Monthly Archives: December 2015

SOL- Tick Tock

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Tick Tock

SOL- December 15, 2015

It is that frantically busy time of year when any little thing can cause a domino effect- reverberating far beyond what seems possible. This weekend was a 3-day weekend for us- Friday was the sultan of Selangor’s birthday. I still had plenty of work to do, even though reports had been written, but still I procrastinated. Sunday I joined friends at a deluxe hotel for a festive brunch. Part way through the lovely time somebody received a text- school was to be canceled Monday because the state soccer team had won the Malaysian Cup and the sultan added a day to the already long weekend to celebrate. While this sounded like a stateside “snow day” the ramifications soon became clear. The high school received an exception so that exams could go on, the middle and elementary schools would close, as directed, but a make up day would be added in the second semester. Personally, I would have rathered been at school on Monday- the week before break is always so busy with all the loose ends that need tying.

I will admit, I enjoyed the day off- I visited an amazing book sale (22 books for under $50), caught up on my marking, and replanned my last week of school for 2015, now one day shorter. This morning, power was off in our team before school, a parent meeting took place, and then the day began. Near the end of the day when my students were at specials came emails: we had a survey to do with our students before the end of day tomorrow, we had to reread and proofread our reports on Google docs (with formatting all messed up) right away, there were a few other emails that I have yet to read. Before school was over I met with the ELA coach to sketch out a new mini unit that we will use just after break. No one thing was overwhelming, but oh boy, the domino effects…

I know I can not really complain. We have four more days of school and then I will enjoy three weeks off, but today…

Learning from Mentors

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SOL- December 8, 2015

Learning from Mentors

Here I sit- another week where I have failed to plan ahead and have a slice ready to go (I swear I do lots of planning and prewriting in my head, but nowhere near enough writing on the page, where it counts!). I was struggling to come up with a topic- my brain is slightly fried after finishing my own reports and revising and editing for colleagues over the last few days. So I thought back to my day.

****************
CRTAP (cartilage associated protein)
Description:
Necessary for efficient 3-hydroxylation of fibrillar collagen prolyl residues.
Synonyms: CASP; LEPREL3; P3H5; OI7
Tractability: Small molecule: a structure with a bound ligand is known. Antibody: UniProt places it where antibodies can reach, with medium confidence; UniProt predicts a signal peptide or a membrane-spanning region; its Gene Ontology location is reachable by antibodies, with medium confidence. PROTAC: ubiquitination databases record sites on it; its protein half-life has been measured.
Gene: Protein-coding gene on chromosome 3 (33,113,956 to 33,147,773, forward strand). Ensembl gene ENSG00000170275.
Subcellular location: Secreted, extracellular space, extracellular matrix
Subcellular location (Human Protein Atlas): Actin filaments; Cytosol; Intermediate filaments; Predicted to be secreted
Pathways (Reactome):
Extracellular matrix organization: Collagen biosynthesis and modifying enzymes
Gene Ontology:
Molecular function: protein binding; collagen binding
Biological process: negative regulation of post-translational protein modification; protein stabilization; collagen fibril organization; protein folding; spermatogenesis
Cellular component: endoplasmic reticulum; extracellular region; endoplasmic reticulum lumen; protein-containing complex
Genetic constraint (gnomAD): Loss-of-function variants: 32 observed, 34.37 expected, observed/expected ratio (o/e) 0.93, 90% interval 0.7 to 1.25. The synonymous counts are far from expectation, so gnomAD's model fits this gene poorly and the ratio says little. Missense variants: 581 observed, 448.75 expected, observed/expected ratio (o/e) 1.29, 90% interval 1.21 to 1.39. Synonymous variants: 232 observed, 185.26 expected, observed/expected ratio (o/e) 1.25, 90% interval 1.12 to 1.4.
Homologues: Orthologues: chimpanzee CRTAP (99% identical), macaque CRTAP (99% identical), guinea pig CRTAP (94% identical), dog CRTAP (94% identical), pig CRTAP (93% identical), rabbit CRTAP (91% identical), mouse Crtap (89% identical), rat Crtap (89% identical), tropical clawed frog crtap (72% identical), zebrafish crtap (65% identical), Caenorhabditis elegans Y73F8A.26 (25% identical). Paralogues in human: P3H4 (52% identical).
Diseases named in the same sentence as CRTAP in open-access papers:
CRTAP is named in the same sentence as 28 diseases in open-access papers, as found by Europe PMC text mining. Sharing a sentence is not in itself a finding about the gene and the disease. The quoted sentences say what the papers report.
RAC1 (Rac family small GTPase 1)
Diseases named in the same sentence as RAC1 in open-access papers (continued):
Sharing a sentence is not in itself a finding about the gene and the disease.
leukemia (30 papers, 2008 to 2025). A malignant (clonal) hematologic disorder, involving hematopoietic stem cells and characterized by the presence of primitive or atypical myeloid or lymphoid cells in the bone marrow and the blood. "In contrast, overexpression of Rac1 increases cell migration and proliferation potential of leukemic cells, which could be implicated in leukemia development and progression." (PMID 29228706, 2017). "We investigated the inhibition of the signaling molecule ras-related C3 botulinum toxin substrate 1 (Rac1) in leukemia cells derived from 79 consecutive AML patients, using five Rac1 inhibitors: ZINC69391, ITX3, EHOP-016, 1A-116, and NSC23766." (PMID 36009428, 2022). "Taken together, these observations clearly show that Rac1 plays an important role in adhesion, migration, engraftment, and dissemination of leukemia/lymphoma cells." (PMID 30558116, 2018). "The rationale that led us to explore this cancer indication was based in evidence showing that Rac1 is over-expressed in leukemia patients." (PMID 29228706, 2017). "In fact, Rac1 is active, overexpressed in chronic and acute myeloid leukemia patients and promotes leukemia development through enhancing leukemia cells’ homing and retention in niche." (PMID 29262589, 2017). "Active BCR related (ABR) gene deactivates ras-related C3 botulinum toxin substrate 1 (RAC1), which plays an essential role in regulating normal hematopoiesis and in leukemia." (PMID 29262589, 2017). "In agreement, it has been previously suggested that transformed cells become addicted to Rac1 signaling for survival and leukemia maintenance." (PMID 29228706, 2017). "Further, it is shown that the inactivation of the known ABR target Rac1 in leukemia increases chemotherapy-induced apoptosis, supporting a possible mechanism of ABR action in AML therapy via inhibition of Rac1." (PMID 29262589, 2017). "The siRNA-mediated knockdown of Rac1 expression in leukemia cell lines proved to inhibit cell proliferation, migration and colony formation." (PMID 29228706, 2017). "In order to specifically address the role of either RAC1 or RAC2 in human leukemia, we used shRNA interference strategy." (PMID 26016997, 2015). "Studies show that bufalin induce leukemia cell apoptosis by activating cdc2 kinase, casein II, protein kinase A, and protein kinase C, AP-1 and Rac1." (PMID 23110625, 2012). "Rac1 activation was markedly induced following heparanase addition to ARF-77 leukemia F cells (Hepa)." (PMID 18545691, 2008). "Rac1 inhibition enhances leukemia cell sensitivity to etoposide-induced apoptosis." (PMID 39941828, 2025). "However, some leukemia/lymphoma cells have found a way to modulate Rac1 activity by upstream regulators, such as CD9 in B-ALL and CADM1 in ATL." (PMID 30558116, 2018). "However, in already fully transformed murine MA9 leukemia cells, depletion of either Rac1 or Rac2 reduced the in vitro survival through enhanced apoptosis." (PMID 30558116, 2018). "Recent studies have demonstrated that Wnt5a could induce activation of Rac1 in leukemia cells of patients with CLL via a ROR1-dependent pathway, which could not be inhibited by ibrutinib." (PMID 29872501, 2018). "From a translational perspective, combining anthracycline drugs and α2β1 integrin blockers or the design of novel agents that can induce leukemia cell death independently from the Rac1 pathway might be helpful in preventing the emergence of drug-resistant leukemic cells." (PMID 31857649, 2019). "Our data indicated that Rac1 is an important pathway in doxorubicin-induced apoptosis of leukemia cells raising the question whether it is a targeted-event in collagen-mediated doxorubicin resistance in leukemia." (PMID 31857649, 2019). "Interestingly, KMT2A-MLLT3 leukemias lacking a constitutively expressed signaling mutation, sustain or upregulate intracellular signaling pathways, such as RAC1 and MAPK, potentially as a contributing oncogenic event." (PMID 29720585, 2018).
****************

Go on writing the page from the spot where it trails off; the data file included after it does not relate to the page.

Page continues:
A highlight of my days these last few weeks has been our Mock Caldecott unit. It is not an official part of our Language Arts curriculum, but just something I squeeze in during November and December the last few years. This year (as I have mentioned in previous posts) I took my list from @MrSchuReads and @ColbySharp. Sharing these books with my students has been a labor of love- it has been so rewarding to see their appreciation of the books, their growing knowledge, and the level of discussions we have. Today we shared #20 out of the 22 we will share, A Fine Dessert. When I read the book we talked a bit about the controversy about the book and its representation of slavery. The students talked about the history of slavery in their home countries and how glad they were that they did not face this in their lives today. It struck me that I was glad that I knew about the questions the book had raised because without that knowledge I may have missed that point and we all would have missed the resulting dialogue. I love that I learn from colleagues  near and far (thank you, Twitter), which led me to think of mentors. This school year has been one where I have thought about mentors a lot- mostly because some of us at school are piloting the Reading and Writing Units of Study from TCRWP, so I am looking at mentor texts with fresh eyes.

Mentors for me in literacy include (but are not limited to):

People I work with now:

Heather- our ELA coach- she has so much to offer us in terms of ideas and experience and she is so very patient and open